Please be aware that some programs and video content are temporarily unavailable, as the CEMM transitions to a new website. This content will be available soon but if you have any questions or concerns please contact us here



Dr. Mayzik
A change on the skin is the most common sign or symptom of skin cancer, including basal cell carcinoma. Dr. Patel, can you tell us what kind of changes to look for?

Dr. Patel
Of course, Dr. Mayzik. Skin changes that may indicate basal cell carcinoma, or BCC, include:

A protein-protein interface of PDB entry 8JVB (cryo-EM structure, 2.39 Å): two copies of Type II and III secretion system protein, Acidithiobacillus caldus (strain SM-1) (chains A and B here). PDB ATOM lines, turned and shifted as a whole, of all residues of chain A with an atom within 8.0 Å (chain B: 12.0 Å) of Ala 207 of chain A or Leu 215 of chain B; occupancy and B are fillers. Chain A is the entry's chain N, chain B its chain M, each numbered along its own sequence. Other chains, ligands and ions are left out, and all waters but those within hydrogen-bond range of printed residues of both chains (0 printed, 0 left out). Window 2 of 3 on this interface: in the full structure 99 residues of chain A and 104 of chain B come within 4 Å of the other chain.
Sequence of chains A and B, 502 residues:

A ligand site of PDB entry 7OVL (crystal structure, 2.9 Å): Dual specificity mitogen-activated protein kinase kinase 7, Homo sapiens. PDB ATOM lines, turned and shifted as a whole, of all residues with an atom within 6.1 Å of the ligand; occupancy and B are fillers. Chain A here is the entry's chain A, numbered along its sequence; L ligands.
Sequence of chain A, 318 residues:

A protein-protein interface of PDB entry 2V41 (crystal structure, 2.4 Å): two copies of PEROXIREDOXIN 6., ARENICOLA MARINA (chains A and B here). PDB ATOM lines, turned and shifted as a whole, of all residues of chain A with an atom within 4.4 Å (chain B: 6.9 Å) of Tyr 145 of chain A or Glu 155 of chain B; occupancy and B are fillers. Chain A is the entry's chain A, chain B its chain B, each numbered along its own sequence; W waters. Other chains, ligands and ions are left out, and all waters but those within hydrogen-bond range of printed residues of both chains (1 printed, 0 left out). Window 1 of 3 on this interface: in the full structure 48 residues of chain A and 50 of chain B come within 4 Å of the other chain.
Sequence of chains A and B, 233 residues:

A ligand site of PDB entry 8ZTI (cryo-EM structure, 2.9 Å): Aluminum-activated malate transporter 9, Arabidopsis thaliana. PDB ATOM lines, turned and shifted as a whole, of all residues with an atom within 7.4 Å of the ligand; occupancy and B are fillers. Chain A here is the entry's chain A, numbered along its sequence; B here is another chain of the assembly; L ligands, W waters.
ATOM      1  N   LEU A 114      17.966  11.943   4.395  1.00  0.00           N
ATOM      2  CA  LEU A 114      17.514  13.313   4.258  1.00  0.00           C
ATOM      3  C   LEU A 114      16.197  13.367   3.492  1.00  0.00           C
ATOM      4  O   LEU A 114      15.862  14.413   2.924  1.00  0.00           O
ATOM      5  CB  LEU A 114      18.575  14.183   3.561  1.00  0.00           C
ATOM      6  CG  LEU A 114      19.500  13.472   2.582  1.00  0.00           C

• A sore that doesn't heal
  • A new growth or a change in an old growth
  • A red, flat spot that is dry, rough, or scaly, and itchy or tender
  • A small, smooth, pale, or waxy lump
  • A red, firm lump
  • A lump or sore that bleeds or develops a scab or a crust
  • A red or brown patch that is rough and scaly, and
  • A flat, flesh-colored or brown scar-like growth

Regularly checking your skin for suspicious changes can help detect basal cell skin cancer in its earliest stages and gives the greatest chance for successful treatment. If you find something suspicious, it’s important to contact your provider immediately.